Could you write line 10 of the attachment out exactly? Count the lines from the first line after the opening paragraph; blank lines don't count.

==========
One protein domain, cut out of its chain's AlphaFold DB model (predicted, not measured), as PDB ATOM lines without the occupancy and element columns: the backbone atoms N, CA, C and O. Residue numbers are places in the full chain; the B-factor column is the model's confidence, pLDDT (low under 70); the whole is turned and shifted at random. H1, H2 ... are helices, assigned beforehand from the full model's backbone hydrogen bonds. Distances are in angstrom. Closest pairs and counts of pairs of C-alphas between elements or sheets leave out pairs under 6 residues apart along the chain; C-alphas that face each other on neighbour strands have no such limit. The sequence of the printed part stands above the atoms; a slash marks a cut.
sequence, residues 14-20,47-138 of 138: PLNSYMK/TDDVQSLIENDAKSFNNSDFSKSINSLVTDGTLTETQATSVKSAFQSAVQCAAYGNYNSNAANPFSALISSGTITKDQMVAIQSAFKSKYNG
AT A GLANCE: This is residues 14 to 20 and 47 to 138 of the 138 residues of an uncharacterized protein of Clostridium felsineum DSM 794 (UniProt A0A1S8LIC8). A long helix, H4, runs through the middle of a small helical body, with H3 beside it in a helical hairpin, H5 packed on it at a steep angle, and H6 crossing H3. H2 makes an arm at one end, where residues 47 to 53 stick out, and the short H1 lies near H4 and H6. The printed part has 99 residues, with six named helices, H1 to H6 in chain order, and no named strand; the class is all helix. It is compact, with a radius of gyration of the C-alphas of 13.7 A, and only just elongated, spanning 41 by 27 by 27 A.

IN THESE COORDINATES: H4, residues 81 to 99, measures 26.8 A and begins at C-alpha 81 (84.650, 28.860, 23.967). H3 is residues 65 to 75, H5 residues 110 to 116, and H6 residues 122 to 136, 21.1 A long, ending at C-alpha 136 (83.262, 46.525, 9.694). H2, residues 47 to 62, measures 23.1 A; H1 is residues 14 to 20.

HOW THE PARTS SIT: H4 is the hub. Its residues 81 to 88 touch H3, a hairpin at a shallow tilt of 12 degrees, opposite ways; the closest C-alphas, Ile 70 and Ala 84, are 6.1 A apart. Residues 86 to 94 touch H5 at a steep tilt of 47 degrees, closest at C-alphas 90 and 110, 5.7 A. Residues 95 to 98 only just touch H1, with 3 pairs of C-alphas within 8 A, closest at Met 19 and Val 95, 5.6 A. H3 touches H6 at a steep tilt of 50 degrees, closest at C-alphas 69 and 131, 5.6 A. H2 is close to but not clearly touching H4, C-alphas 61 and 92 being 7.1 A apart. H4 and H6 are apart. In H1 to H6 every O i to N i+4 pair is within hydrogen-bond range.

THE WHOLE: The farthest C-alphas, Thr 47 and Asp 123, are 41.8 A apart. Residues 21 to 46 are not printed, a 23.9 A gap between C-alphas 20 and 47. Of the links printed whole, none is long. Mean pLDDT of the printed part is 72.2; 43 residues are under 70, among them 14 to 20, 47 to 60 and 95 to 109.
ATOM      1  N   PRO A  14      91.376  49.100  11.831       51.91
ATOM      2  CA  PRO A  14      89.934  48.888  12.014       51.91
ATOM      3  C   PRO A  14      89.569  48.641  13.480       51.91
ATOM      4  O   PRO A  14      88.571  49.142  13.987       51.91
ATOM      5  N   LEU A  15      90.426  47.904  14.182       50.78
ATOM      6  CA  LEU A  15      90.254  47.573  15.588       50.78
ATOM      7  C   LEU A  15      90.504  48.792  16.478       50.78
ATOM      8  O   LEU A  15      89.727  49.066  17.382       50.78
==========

ATOM      5  N   LEU A  15      90.426  47.904  14.182       50.78